We’d seen something interesting on the way to Alcazar and the cathedral, so we went there instead: the palace of a countess. Splendid! I’d have liked to spend much more time on the upper floor than the guide let us have (also, she pointed out all the “important” things, and there were many more interesting things!). The countess was a great collector, and her house is full of antiquities and fragments of antiquities and restored Roman mosaic floors — she was actually one of the first people to restore mosaics by modern methods. And she wasn’t afraid to have her house altered to accommodate her finds, so there’s an eight-sided room in the middle of the house because she had a huge eight-sided Roman mosaic.
(And somewhat further on we found another casa palacio! That’s only open on Mondays, though, so I took a picture of the sign and it’s easy to find because it’s right opposite the museum)
We had a bocadillo (sandwich bun) with chorizo for lunch, but I misjudged where my plate was because of the intersection of the reading and middle-distance parts of my glasses, and put a half-full glass of wine on the edge of my plate so it fell over and broke. Oops! Pity about the wine, it was excellent, and I don’t know if I dare show my face there again though the food was also excellent.
The Museum of Fine Arts is free for EU citizens! And one of the guards spoke to us in Dutch — his Dutch sounded about as good as our Spanish. We got a bit tired of one Virgen Inmaculada after another, and of yet another St Francis or other male monastic saint having visions or doing penitence, but some of the things were very good indeed: woodcut half-reliefs, some of the paintings even from centuries I don’t usually like the output of (like the nineteenth), Saint Luís looking with disgust at the little dragon rising from his cup, a Virgin and Child where I could see that the Virgin had had the same model as one of the saints in another picture by that painter and the child looked so much like her that the model must have been her own child. We might go again (hey, it’s free! and quiet enough except that you’re likely to be trampled by school parties if you don’t look out) to see just the things we want to see, and take pictures, because we had to put even our small shoulder bags in the locker and forgot to take phone and camera out.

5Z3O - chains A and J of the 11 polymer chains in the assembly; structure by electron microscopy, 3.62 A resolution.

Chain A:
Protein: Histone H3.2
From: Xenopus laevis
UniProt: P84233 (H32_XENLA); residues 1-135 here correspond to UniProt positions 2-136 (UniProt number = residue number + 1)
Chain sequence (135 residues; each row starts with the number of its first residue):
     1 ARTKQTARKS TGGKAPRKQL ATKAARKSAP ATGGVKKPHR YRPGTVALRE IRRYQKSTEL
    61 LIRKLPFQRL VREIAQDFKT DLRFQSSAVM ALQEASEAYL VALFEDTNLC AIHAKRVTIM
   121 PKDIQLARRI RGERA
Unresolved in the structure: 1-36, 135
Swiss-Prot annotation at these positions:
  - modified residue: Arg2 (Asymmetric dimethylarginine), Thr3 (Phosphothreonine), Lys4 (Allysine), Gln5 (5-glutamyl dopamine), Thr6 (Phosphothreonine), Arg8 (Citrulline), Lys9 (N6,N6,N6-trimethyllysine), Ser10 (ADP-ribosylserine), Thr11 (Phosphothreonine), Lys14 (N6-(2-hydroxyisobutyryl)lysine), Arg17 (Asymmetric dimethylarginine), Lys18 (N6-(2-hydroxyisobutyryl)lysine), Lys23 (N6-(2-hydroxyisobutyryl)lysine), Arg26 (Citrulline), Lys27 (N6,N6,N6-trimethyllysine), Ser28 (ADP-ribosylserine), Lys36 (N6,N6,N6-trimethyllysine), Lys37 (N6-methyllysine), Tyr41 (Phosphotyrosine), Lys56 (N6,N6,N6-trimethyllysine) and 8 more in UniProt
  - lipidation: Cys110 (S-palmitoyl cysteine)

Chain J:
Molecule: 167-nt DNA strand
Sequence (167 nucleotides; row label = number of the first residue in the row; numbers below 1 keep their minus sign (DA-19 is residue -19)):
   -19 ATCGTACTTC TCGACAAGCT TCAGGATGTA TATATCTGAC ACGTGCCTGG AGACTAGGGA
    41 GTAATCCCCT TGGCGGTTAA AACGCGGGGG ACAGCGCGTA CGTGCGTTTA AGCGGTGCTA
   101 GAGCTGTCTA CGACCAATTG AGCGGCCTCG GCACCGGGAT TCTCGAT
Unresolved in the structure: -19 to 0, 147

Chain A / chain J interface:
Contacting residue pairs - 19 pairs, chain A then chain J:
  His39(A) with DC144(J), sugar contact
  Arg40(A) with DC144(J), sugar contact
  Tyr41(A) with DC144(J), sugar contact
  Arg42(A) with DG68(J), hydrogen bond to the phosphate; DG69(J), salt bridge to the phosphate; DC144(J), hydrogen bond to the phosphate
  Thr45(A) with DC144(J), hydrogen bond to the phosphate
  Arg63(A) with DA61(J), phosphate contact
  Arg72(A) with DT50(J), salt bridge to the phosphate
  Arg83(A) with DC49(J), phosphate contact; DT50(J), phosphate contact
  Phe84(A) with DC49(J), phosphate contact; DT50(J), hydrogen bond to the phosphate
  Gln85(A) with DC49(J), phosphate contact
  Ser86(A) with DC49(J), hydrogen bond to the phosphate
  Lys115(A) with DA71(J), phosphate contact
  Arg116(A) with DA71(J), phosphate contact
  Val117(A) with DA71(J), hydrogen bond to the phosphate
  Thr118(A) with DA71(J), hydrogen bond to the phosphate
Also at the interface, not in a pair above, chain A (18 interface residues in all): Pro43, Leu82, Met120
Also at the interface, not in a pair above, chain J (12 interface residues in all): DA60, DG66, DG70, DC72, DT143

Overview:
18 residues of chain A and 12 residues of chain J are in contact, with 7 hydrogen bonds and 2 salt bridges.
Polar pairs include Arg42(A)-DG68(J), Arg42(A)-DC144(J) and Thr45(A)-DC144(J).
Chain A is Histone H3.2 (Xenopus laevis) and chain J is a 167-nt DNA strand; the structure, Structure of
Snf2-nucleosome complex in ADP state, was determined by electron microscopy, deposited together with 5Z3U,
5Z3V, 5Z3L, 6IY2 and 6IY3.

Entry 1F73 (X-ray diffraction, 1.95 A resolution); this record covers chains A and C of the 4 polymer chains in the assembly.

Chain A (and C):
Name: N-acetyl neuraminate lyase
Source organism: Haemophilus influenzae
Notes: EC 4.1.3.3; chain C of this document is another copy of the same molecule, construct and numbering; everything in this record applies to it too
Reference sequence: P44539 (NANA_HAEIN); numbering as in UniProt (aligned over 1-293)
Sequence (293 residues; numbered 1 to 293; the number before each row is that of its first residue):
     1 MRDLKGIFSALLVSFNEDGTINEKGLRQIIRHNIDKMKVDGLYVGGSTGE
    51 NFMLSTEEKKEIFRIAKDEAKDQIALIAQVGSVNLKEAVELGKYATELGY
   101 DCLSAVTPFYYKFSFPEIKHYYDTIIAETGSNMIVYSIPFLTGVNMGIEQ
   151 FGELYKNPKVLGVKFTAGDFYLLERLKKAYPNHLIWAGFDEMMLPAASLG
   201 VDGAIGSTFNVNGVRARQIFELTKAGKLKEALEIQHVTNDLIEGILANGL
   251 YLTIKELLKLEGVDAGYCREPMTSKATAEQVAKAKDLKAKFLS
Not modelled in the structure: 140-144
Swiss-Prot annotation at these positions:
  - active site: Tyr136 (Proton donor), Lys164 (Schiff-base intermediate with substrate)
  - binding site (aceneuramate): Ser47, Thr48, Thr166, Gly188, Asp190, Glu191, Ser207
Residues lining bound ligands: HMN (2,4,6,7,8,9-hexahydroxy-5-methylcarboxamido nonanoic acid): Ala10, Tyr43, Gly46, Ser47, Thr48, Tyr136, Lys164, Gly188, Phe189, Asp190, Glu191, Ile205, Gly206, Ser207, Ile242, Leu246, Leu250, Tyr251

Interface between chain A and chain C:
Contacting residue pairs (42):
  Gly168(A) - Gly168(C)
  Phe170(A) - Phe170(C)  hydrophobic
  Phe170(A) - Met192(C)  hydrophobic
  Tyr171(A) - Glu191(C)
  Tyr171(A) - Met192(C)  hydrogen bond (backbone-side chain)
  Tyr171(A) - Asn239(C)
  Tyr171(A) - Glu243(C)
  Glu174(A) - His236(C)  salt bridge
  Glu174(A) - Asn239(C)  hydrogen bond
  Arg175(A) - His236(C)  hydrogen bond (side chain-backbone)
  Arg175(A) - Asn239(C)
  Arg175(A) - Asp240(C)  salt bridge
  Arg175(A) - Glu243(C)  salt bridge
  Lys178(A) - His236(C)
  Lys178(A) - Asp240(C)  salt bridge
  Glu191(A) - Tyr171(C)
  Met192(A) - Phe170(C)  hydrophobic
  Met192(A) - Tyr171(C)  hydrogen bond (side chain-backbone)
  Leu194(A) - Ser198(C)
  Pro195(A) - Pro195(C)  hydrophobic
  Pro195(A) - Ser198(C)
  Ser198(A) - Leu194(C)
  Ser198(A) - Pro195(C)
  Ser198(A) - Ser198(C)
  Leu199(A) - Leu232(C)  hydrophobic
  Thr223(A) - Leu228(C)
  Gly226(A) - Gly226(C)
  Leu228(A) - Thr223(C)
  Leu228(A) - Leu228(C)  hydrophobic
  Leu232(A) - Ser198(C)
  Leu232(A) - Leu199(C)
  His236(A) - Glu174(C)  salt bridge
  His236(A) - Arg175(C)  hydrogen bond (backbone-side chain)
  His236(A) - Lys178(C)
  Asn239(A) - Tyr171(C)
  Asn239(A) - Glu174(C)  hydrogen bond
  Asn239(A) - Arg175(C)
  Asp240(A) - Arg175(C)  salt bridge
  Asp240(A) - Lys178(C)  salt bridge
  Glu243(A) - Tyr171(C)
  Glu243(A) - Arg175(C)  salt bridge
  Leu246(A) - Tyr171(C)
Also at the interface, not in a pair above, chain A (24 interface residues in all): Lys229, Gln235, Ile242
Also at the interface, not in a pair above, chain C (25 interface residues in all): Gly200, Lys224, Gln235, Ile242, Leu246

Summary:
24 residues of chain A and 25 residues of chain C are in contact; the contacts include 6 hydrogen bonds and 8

Coming out of the museum we were so thirsty that we sat down in the first place that had shadow and had a large cold beer, and then went to the supermarket and home. So tired that Spouse took an actual siesta on the bed, and I lay down on the couch and must have slept (because I dreamed, and I got up a bit disoriented) but very lightly (because I remember my surroundings, too).
I sort of want to buy a fan, and a purse (they do gorgeous leatherwork here and I need a new one), but not from any of the tourist shops, so I’m keeping my eyes open but I don’t know where to go. Perhaps the online acquaintance I haven’t told yet that I’m here (he knows, anyway) will know a good place.
Added some signs to my collection and posted them on Mastodon, but otherwise saving them for a signage post like the one I made after the previous trip to Spain.